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Toward a Cognitive Science of Legal Interpretation

Benjamin Shaer

in Law and Language: Current Legal Issues Volume 15

Published in print:
2013
Published Online:
May 2013
ISBN:
9780199673667
eISBN:
9780191751769
Item type:
chapter
Publisher:
Oxford University Press
DOI:
10.1093/acprof:oso/9780199673667.003.0116
Subject:
Law, Comparative Law, Philosophy of Law

This chapter attempts to make sense of the character of legal interpretation and to assess some of the many claims about how legal interpretation does or should proceed. It sketches a cognitively ... More


A Formal Model of Utterance Interpretation

LUTZ MARTEN

in At the Syntax-Pragmatics Interface: Verbal Underspecification and Concept Formation in Dynamic Syntax

Published in print:
2002
Published Online:
January 2010
ISBN:
9780199250639
eISBN:
9780191719479
Item type:
chapter
Publisher:
Oxford University Press
DOI:
10.1093/acprof:oso/9780199250639.003.0002
Subject:
Linguistics, Semantics and Pragmatics, Syntax and Morphology

This chapter provides the theoretical background to the study. Based on the two major theories behind the analysis — Dynamic Syntax and Relevance Theory — it develops a formal model of utterance ... More


The Psychological Turn

Ernie Lepore and Matthew Stone

in Imagination and Convention: Distinguishing Grammar and Inference in Language

Published in print:
2014
Published Online:
March 2015
ISBN:
9780198717188
eISBN:
9780191785931
Item type:
chapter
Publisher:
Oxford University Press
DOI:
10.1093/acprof:oso/9780198717188.003.0004
Subject:
Philosophy, Philosophy of Language

This chapter considers a range of frameworks with a different conception of the general rational inference that underlies implicature—a conception that appeals to speakers’ psychology. One such ... More


The Interpretation of Underspecified Verbs

LUTZ MARTEN

in At the Syntax-Pragmatics Interface: Verbal Underspecification and Concept Formation in Dynamic Syntax

Published in print:
2002
Published Online:
January 2010
ISBN:
9780199250639
eISBN:
9780191719479
Item type:
chapter
Publisher:
Oxford University Press
DOI:
10.1093/acprof:oso/9780199250639.003.0005
Subject:
Linguistics, Semantics and Pragmatics, Syntax and Morphology

This chapter is concerned with the interpretation of underspecified verbs. It shows that standard model-theoretic approaches cannot be extended to this dynamic view of verbs since they presuppose a ... More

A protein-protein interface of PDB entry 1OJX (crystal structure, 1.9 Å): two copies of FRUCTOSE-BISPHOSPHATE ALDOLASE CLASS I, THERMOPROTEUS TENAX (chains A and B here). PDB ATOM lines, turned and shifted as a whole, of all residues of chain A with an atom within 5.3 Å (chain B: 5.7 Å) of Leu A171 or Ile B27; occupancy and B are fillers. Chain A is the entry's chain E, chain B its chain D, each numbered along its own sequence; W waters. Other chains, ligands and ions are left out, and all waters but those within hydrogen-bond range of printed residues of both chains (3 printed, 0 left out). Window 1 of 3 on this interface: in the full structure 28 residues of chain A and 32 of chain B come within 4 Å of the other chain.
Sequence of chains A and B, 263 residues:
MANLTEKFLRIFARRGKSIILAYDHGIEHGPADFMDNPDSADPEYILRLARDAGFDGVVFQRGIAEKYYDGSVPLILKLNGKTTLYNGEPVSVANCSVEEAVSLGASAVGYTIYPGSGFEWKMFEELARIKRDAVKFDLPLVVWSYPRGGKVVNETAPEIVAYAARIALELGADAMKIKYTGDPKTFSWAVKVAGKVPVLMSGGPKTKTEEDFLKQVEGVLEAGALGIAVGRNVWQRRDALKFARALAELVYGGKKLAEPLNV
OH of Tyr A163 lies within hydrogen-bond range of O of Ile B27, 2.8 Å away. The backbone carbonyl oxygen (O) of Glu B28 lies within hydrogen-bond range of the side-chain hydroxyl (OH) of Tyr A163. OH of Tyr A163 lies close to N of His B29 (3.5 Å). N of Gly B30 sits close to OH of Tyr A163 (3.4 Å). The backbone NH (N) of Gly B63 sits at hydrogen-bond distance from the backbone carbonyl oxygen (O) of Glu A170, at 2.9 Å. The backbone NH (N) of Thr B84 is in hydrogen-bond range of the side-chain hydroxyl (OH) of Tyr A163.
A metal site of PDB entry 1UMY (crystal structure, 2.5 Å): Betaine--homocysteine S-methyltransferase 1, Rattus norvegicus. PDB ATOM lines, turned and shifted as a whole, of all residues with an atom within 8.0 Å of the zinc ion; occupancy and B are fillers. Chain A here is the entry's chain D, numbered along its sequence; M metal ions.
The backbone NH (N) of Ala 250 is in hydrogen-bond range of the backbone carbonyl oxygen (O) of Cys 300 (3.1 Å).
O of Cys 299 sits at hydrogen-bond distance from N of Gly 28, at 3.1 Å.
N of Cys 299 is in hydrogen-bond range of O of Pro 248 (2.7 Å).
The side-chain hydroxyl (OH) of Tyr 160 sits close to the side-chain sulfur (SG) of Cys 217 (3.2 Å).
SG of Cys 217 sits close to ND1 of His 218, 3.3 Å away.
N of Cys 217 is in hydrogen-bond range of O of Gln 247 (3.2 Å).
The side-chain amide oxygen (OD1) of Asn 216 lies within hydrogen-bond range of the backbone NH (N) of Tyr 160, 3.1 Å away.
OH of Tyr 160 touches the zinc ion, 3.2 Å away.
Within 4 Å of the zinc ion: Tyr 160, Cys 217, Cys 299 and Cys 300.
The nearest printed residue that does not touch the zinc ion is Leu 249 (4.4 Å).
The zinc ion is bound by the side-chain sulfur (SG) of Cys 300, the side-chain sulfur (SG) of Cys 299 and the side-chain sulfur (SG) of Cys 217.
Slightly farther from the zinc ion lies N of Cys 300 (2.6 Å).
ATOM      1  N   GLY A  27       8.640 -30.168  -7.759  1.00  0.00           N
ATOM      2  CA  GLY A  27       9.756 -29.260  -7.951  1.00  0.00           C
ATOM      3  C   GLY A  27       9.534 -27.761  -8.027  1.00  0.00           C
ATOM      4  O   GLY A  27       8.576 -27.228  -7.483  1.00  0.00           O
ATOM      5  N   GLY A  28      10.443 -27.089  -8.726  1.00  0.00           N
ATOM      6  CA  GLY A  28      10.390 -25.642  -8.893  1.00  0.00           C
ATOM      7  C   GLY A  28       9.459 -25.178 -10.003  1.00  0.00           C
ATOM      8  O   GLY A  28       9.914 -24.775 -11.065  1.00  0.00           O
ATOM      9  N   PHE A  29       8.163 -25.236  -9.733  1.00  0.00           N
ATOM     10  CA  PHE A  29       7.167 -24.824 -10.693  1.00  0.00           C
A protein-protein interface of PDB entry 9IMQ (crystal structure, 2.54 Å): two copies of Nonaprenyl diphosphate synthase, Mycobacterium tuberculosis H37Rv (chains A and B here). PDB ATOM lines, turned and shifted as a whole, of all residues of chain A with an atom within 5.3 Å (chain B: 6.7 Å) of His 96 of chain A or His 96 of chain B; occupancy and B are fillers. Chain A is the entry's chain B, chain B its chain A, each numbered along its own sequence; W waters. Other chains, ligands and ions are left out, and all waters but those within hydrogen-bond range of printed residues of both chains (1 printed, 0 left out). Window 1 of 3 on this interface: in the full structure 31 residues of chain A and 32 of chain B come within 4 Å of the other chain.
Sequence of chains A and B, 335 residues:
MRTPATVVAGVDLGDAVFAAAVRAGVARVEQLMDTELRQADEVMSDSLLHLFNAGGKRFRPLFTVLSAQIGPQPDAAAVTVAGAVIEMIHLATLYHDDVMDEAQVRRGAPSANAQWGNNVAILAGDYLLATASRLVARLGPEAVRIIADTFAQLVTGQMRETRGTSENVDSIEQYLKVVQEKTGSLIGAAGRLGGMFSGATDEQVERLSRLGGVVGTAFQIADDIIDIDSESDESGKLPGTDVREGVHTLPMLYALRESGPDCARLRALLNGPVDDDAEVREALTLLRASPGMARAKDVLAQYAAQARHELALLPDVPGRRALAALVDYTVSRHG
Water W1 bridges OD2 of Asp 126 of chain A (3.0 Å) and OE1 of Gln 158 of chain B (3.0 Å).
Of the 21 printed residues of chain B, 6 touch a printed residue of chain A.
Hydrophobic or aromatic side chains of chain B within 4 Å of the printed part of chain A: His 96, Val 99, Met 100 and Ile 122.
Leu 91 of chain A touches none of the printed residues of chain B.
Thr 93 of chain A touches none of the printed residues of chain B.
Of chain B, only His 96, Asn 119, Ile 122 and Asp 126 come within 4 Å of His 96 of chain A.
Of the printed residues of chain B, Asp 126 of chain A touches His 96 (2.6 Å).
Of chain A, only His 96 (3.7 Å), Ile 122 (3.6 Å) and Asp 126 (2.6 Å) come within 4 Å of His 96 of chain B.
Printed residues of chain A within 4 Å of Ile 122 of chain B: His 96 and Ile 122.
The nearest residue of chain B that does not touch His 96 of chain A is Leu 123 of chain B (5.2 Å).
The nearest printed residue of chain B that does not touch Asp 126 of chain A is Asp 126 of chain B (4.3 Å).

Humor and translation

Salvatore Attardo

in The Linguistics of Humor: An Introduction

Published in print:
2020
Published Online:
September 2020
ISBN:
9780198791270
eISBN:
9780191833717
Item type:
chapter
Publisher:
Oxford University Press
DOI:
10.1093/oso/9780198791270.003.0015
Subject:
Linguistics, Semantics and Pragmatics, Sociolinguistics / Anthropological Linguistics

This chapter considers the translation of humor. Several approaches to humor translation are considered, including the faithfulness approach, functional translation, Zabalbeascoa’s priority scales ... More


Two Questions about Interpretive Effects

Robert J. Stainton and Christopher Viger

in Beyond Semantics and Pragmatics

Published in print:
2018
Published Online:
September 2018
ISBN:
9780198791492
eISBN:
9780191868573
Item type:
chapter
Publisher:
Oxford University Press
DOI:
10.1093/oso/9780198791492.003.0002
Subject:
Philosophy, Philosophy of Language

Our exposition is framed around two questions: What interpretive effects can linguistic utterances have? What causes those effects? Lepore and Stone make an empirical case that some effects are ... More


Loose Talk, Tight Worlds

Jennifer Greenwood

in Becoming Human: "The Ontogenesis, Metaphysics, and Expression of Human Emotionality"

Published in print:
2016
Published Online:
September 2016
ISBN:
9780262029780
eISBN:
9780262329828
Item type:
chapter
Publisher:
The MIT Press
DOI:
10.7551/mitpress/9780262029780.003.0007
Subject:
Philosophy, General

This chapter focuses on the common processing mechanisms of literal, metaphorical and loose talk. It is argued that the processing involved is inferential because it is always context-dependent. ... More


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